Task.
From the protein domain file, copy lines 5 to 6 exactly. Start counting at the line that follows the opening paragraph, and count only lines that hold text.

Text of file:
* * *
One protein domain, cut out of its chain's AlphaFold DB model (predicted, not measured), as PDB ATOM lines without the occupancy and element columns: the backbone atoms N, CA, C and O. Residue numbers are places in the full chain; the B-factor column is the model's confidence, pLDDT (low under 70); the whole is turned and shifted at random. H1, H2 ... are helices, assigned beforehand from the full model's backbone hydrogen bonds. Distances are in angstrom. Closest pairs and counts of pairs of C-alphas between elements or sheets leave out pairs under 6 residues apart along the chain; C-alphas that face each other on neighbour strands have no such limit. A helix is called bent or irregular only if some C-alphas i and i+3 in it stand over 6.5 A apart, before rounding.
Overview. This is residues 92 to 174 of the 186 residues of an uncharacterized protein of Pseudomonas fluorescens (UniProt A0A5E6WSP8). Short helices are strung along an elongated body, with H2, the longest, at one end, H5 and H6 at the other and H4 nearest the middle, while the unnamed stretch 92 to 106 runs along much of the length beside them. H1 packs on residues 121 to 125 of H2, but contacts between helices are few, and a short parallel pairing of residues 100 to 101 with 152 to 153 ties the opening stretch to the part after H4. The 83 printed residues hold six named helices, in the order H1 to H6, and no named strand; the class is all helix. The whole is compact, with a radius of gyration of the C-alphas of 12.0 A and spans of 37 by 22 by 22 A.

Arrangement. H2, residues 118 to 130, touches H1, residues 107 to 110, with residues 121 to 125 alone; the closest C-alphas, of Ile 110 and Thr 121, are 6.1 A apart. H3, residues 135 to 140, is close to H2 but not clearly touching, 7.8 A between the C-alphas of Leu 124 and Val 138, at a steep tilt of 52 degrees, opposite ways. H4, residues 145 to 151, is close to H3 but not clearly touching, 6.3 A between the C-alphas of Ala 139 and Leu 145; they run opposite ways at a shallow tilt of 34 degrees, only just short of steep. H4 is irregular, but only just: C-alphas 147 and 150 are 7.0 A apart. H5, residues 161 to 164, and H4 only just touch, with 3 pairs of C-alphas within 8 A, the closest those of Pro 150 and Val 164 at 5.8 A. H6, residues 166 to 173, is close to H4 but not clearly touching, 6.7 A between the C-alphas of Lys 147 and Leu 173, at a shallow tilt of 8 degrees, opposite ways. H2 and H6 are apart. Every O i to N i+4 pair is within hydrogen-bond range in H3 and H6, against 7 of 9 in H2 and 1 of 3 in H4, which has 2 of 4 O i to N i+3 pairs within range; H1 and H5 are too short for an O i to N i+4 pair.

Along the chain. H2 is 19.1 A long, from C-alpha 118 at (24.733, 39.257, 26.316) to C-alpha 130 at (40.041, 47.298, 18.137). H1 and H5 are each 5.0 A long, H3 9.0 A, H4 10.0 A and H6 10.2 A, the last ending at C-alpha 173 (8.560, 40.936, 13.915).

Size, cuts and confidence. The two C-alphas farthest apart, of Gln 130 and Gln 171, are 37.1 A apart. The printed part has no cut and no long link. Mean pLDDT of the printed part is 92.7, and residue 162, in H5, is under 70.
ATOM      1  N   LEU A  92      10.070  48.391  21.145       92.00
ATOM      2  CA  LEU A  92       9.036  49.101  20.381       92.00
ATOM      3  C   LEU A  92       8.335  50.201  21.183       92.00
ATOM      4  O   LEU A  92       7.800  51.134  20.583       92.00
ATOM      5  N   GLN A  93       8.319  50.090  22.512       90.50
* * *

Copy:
ATOM      1  N   LEU A  92      10.070  48.391  21.145       92.00
ATOM      2  CA  LEU A  92       9.036  49.101  20.381       92.00